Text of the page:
Fellow board member Suzanne Bryan agreed. “Even in a state that is liberal, it’s still not easy to access,” she said. “It’s just one piece of the larger puzzle of not having robust health services on the Outer Cape for younger people.”
Access to Medication
There are two different methods of getting an abortion, according to Planned Parenthood: the abortion pill or an in-clinic or in-hospital abortion. Ninety-five percent of all abortions in 2017 took place in clinics, according to the Guttmacher Institute. In recent years, medication abortions, available from pharmacies by prescription, have become much more common early in pregnancy.
The abortion pill consists of two different drugs, mifepristone and misoprostol, which can be taken at home, and can cause side effects that resemble a heavy menstrual period. The process, according to Planned Parenthood, is similar to an early miscarriage. The medications can be taken up to 10 weeks into a pregnancy.
The Independent has not been able to confirm whether medication abortion is available from Cape Cod’s doctors.
Spokesman Gerry Desautels at Outer Cape Health Services said that its physicians do not prescribe abortion pills because OCHS is a federally qualified health center and therefore is prohibited from providing abortion services by the Hyde Amendment — legislation that bars the use of federal funds to pay for almost all abortions.
The Independent contacted 17 providers of obstetrical and gynecological care on Cape Cod who are not associated with OCHS. Those who were reached declined to say whether they will prescribe abortion medication, while others did not respond to messages.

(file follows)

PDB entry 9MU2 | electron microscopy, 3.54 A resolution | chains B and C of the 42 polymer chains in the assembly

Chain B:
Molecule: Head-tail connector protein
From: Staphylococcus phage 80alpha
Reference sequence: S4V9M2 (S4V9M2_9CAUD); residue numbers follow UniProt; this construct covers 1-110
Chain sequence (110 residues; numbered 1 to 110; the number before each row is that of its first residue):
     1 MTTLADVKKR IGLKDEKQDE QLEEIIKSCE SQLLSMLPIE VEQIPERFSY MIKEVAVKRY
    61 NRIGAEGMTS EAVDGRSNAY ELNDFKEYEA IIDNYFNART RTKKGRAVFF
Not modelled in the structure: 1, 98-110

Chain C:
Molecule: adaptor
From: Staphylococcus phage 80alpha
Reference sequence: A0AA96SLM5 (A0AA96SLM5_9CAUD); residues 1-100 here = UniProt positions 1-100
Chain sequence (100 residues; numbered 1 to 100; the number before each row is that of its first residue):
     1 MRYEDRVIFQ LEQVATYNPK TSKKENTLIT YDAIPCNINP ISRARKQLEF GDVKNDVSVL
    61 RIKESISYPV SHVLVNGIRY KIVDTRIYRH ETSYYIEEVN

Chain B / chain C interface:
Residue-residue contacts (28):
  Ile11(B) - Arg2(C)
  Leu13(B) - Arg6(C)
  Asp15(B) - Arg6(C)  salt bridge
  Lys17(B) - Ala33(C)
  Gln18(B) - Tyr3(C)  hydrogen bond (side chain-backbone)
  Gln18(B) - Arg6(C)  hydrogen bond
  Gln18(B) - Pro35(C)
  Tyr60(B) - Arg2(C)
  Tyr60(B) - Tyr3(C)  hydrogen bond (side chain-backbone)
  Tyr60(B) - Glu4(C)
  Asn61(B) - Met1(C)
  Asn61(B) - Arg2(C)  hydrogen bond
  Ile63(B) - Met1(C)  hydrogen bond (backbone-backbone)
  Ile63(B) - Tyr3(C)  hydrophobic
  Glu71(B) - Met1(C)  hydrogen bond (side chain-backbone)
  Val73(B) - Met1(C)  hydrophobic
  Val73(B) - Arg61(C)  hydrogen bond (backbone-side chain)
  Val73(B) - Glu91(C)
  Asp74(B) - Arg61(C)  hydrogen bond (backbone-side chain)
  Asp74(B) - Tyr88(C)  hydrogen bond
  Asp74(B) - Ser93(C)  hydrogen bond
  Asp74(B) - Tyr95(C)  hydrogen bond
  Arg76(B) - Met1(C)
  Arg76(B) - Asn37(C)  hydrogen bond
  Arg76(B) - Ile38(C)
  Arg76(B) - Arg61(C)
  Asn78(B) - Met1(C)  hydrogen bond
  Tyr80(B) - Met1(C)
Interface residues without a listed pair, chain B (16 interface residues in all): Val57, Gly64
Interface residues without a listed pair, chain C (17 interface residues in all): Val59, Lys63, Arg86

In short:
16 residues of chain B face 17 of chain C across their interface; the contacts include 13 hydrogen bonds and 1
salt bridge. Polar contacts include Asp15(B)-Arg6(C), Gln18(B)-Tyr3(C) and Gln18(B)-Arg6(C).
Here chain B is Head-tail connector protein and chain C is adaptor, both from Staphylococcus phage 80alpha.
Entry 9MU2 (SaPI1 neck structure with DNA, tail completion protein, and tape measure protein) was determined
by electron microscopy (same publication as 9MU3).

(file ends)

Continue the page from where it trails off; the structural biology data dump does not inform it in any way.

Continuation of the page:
The Washington Post reported in 2016 that doctors often face challenges from hospitals for speaking out about abortion services they provide. The Post noted that “hospitals comprise more than one third of the nation’s abortion providers” but that “most do this work quietly, compared to the more visible standalone clinics such as Planned Parenthood.”
Massachusetts law places no restriction on abortions up to 24 weeks into a pregnancy, and abortion services are not restricted to obstetricians and gynecologists: physicians, physician assistants, nurse practitioners, and nurse midwives all may perform abortions.
After 10 weeks of pregnancy, women can get an in-clinic abortion procedure. After 24 weeks, the law says that abortions may be performed only “to preserve the life of a patient,” “to preserve the patient’s physical or mental health,” or if there is “a lethal fetal anomaly or the fetus is incompatible with sustained life outside the uterus.”
On July 6, Mass General Brigham, one of the largest hospital organizations in the state, issued a statement affirming its commitment to providing comprehensive abortion services.
“The Supreme Court ruling does not change the right to an abortion for patients receiving care in Massachusetts,” the statement read. “Mass General Brigham will continue to provide high-quality care to all patients who come to us for care. We will do this no matter what state or country they come from. We respect the very personal, and sometimes very difficult, decisions that patients make together with their care teams.”